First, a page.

While the next theme to be discussed will be virtue, I want to highlight that we start with faith. There also are not qualifiers for this faith. Peter doesn’t say to start this journey, that your faith has to be this big, or has to check these boxes. Just, simply, start with faith. Start where you’re at. In fact, in the book of Matthew, Jesus says, “Truly I tell you, if you have faith as small as a mustard seed, you can say to this mountain, ‘Move from here to there,’ and it will move. Nothing will be impossible for you.” (Matthew 17:20)
Part of the beauty is that no matter where you are at in your faith journey – no matter how big or how small your faith – this journey from faith to love is accessible to you.
If we return to my original anecdote from the beginning about jumping into the water and how faith is involved. It’s important to note that because of the faith I had in this situation, I was compelled to action. If I had believe firmly and trusted that jumping into the water would not hurt me, but I didn’t make that leap, then it didn’t change how I live.
Part of why my friend Jon is so instrumental to this journey is his love for linguistics (currently resisting the urge to make a joke about how that is not an Italian food, so I’m putting it in parentheses to keep my joke safe). Jon loves looking into the structure of language, especially as far as Scripture is involved.
While discussing the concept of faith, Jon informed me that the Greek that Paul uses for faith is ‘pistis’ (Πίστις). With this pistis, is a sort of push towards action.
In my head, I viewed faith as something which inspires or motivates us to action. Faith is something that comes before action and inspires action. To Jon, he equated faith as something that gets the credit for our action.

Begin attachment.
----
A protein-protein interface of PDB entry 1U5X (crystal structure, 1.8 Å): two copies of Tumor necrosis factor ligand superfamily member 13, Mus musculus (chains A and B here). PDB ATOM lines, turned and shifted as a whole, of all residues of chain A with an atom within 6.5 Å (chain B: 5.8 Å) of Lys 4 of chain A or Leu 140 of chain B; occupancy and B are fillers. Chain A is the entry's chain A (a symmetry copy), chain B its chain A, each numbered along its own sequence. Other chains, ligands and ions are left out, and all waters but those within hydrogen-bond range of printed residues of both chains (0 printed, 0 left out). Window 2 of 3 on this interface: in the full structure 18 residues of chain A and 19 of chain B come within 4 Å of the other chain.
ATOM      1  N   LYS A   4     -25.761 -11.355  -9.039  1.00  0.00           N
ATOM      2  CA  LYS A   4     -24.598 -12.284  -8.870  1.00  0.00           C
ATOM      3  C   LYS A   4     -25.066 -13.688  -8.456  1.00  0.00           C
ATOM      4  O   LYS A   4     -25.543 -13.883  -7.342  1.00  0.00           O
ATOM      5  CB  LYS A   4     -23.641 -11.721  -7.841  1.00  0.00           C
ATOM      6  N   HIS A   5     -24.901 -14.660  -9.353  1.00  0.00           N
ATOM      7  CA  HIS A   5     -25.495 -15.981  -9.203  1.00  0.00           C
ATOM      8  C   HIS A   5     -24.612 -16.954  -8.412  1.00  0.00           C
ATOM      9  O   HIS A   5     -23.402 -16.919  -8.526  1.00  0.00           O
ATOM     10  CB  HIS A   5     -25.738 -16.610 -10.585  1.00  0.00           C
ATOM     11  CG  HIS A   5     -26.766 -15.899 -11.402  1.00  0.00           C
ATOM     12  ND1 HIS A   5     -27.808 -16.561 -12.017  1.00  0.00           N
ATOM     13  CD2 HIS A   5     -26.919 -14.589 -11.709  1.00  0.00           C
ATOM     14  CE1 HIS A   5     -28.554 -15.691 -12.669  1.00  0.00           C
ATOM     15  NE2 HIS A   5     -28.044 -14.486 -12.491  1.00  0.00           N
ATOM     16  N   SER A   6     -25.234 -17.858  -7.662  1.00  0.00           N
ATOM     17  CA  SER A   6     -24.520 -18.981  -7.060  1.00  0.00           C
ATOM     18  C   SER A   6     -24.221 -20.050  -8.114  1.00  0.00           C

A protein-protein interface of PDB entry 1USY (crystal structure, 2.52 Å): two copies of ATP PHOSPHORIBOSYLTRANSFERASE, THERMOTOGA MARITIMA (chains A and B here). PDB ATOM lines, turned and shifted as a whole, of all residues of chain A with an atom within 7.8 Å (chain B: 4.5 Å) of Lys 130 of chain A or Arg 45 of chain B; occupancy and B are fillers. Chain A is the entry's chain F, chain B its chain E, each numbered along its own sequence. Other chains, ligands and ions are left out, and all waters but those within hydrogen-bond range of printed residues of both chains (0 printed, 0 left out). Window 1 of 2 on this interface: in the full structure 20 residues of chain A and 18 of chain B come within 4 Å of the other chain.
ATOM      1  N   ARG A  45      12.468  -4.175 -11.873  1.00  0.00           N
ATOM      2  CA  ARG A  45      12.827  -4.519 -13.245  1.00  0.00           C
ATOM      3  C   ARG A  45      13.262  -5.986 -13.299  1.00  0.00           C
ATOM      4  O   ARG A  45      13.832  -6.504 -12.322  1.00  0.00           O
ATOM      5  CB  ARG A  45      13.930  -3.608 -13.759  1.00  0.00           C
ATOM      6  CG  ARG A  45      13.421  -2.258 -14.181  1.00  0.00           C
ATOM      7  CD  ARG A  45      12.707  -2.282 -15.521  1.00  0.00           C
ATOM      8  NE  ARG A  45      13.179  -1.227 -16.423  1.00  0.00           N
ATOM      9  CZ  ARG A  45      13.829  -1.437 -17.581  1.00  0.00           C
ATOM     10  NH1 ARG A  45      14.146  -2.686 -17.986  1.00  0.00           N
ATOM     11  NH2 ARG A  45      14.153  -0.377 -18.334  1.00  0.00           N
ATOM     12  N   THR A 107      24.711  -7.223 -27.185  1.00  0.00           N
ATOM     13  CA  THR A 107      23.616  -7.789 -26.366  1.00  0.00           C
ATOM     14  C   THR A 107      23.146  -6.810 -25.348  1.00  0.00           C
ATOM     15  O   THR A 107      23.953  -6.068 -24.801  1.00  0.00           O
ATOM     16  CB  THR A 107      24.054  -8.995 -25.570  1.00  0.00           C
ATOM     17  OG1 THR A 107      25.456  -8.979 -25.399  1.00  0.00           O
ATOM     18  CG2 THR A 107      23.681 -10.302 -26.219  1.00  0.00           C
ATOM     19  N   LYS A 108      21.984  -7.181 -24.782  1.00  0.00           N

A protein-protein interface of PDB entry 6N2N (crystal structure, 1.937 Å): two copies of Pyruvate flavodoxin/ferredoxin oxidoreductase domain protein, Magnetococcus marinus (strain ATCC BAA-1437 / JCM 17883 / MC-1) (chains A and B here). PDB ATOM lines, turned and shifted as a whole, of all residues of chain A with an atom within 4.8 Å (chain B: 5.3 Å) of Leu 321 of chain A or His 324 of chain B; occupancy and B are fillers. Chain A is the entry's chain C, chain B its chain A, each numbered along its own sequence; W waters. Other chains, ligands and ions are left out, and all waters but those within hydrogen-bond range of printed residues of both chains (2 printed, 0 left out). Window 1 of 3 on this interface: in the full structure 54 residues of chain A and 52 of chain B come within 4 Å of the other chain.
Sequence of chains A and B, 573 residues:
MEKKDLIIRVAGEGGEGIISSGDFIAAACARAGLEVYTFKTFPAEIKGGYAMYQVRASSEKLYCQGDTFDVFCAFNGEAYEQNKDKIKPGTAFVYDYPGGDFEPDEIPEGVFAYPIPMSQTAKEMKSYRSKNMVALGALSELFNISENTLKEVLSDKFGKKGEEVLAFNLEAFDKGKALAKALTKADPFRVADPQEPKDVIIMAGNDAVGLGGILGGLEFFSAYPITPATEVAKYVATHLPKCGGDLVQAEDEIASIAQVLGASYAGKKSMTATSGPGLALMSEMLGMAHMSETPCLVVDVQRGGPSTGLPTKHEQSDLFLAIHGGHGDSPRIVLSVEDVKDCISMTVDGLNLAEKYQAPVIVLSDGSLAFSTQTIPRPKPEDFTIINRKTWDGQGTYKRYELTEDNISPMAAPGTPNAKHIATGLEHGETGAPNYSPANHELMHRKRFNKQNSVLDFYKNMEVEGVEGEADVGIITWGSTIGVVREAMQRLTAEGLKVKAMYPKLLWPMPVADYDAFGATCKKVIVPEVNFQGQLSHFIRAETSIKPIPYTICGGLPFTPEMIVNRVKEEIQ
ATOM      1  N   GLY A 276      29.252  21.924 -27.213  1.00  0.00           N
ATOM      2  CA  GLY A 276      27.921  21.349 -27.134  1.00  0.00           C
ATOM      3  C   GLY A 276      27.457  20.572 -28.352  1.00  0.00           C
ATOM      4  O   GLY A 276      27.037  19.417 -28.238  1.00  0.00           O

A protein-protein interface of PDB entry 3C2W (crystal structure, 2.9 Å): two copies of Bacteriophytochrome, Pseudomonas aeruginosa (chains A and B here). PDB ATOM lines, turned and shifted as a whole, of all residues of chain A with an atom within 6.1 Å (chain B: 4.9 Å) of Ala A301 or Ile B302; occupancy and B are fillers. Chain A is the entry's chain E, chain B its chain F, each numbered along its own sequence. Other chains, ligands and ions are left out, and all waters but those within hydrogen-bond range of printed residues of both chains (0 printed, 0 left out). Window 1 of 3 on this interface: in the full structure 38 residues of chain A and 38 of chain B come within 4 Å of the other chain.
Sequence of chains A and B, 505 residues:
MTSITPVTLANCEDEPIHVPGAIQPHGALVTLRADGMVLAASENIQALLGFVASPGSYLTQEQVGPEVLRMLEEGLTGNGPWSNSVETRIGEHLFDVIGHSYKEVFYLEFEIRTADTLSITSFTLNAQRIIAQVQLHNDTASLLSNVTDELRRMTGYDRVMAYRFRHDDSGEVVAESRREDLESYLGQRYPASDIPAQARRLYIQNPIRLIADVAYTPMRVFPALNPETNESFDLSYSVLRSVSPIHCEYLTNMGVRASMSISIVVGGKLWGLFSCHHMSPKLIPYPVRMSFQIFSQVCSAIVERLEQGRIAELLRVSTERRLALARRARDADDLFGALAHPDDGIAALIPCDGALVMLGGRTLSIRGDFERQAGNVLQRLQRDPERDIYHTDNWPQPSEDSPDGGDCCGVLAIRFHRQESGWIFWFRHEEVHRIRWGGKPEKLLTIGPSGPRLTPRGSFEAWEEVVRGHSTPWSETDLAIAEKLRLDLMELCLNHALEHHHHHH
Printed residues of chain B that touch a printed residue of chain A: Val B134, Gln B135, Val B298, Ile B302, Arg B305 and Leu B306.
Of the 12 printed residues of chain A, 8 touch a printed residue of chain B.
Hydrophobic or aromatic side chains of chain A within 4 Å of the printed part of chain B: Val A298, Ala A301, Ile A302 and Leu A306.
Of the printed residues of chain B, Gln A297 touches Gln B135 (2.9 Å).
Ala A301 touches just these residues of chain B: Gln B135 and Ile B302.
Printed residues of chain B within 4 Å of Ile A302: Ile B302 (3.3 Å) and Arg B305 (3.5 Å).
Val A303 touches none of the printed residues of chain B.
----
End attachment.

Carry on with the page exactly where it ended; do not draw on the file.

Another way that Jon put it is that faith is something that you must fully take to your heart and embody it. I would continue this as saying that if you fully embrace faith and take it to heart, such that it truly changes your heart, it will cause the actions.
I always struggled hearing back and forth the debate between salvation through faith alone and salvation through works. As I’ve spent time in my life digging through the ideas, I’ve settled on the thought of “saved by grace, through faith, which produces works.”
The actions are because of the faith. Even in the book of 1 Thessalonians, Paul gives an idea similar to this: “We remember before our God and Father your work produced by faith, your labor prompted by love, and your endurance inspired by hope in our Lord Jesus Christ.” (1 Thessalonians 1:3)
One last note that helps to frame faith and action: the Greek pistis is a noun used for faith. With a very close relation to the noun, the related action verb would be pisteuo, meaning to believe. Both the noun and the verb have the root “pith” – meaning to be persuaded. Both pistis and pisteuo share the root which I think can closely be tied into Jon’s idea of taking something to heart.
In the case of Christians, it is the taking to heart of God and the Gospel and life of Jesus which brings about this faith and action.
I hope you enjoyed this installment of this series. It took me a little more time than I wanted to get this put out, but I think I needed the time for everything to sink in. I hope you’ll join for the next installment where we seek to take this faith and build onto it with virtue.
To God be the Glory.